Which cancer will this new trial focus on?
We are still weighing our options. One idea is to go with pancreatic cancer. The other option is to run on lung cancer, because this population is much larger. In my view, it does not matter that much which type of cancer we will operate on, as we are mostly confident about obtaining a two- threefold increase in the median survival time of what has been obtained worldwide.
We have learned that creating the awareness for DDW has been quite a challenge. In 2006, you obtained the award for Most Innovative Food Product at an exhibition in Germany. Was this a big milestone for the company?
Not really, but it was a good feeling to have been chosen among 20,000 different types of food products at this fair. Communication remains very difficult, as our products for human consumption are in food category. Therefore, it was a great honour but unfortunately we could not use the Prize to boost the company’s growth.
How do you go about raising awareness then?
We have already been on TV, and communicate through press releases. I have already been in the media for 17 years, but it takes a very long time to spread this type of scientific information in the media.
And in 2002, you were the fifth fastest growing company in the region …
After we appeared with our product Preventa on the market in 2000, and it received much attention in the media . After that, we could not produce enough D-depleted water to match demand. It has never been easy though, and have seen ups and downs in terms of growth. In the last couple of years, we have been growing more gradually.
What growth potential do you still see for the company now?
Right now, we cannot reach 1% of the cancer patients in Hungary. If the scientific community and pharmaceutical industry recognize what we have discovered, DDW may become fully integrated in oncotherapy. Pharmaceutical companies could save billions of dollars because the innocuous nature of the deuterium-depleted drug candidate, and it is unnecessary to carry out expensive toxicological, safety studies.
The other important fact to note is that developed countries are facing serious trouble due to increasing healthcare expenses and increasing numbers of cancer patients. Of the GDP, 4% will be spent on tackling this problem. Integrating DDW should offer a new solution in terms of prevention. The oncology drugs that are being used today cannot be used for prevention, as they are too harmful. With DDW, we can reduce the risk and incidence of cancer and therefore also the cost of healthcare.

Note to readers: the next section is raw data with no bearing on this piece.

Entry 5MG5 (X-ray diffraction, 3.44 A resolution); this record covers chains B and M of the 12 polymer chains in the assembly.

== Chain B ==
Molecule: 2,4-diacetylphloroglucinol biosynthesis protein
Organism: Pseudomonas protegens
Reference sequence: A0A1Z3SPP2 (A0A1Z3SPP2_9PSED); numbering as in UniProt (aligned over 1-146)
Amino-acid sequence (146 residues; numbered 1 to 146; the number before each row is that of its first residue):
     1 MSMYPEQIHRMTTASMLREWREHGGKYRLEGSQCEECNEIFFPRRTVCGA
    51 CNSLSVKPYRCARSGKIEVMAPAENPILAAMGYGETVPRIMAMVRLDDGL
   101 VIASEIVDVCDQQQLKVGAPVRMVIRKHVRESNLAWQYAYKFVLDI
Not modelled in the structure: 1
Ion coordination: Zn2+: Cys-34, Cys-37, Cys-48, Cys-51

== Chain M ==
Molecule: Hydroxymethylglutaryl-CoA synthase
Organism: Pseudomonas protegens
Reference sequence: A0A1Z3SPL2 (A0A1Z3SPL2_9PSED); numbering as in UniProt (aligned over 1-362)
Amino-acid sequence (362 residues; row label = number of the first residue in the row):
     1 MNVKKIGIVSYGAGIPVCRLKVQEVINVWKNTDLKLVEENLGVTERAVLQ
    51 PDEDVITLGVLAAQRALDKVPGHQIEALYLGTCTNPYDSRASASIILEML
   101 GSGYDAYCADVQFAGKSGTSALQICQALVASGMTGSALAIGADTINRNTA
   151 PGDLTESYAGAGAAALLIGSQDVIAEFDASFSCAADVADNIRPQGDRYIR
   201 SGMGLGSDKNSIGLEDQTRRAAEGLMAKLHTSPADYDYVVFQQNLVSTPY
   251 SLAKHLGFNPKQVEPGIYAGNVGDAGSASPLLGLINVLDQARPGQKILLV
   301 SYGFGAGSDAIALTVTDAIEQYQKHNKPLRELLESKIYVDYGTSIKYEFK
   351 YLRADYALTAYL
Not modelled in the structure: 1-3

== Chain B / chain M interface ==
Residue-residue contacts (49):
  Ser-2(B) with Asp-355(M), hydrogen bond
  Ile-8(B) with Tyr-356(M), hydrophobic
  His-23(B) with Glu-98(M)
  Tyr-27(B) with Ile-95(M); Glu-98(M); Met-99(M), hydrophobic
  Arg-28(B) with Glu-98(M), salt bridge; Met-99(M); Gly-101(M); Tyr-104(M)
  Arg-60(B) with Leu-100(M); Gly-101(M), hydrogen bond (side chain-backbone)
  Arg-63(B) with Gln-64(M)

You mentioned production capacity has not always been sufficient in the past, while you are now pursuing GMP accreditation. Is the capacity now in line with your growth ambitions?
No, and in fact we should invest a lot to cover the current demand. Right now, there is a certain balance but it will change as we proceed through Phase II.
You also mentioned licensing as an option. What type of partners are you looking for?
The bigger pharmaceutical companies are the most attractive partners that have the background and expertise for co-development or in-licensing of deuterium depletion. We believe that there should be 2 different product categories in the market. The first should be in functional food category, where the concentration of D would be closer to the natural level. The second should be in the lower D-concentration category that should be regarded as a drug, prescribed by physicians with expenses covered by the insurance companies.
You mentioned that you still reach less than 1% of the cancer patients in Hungary. How do you now see the company’s international footprint evolving?
We have sold DDW to almost 40 countries so far, covering as far as the Philippines, USA, South Africa and other countries. We also have distributors in some countries, e.g. Slovakia, Germany, Romania, I have even noticed that in many of these other countries, including China for example, other companies have recognized the opportunity in deuterium depletion and have now also ventured into this area.
Would you like to add anything else as a final message to our readers?
The grounds of a new type of pharmaceutical and food industry can be laid in the near future, if the huge potential in deuterium depletion will be recognized and widely accepted. When we look at the cell –which is about 40 micrometers in diameter- and it contains a 1.8m long DNA-strand it can be imagined that it is impossible to regulate this highly complex system with huge proteins. The cells use submolecular systems for the regulation and the changing D/H ratio directs the expression of the genes.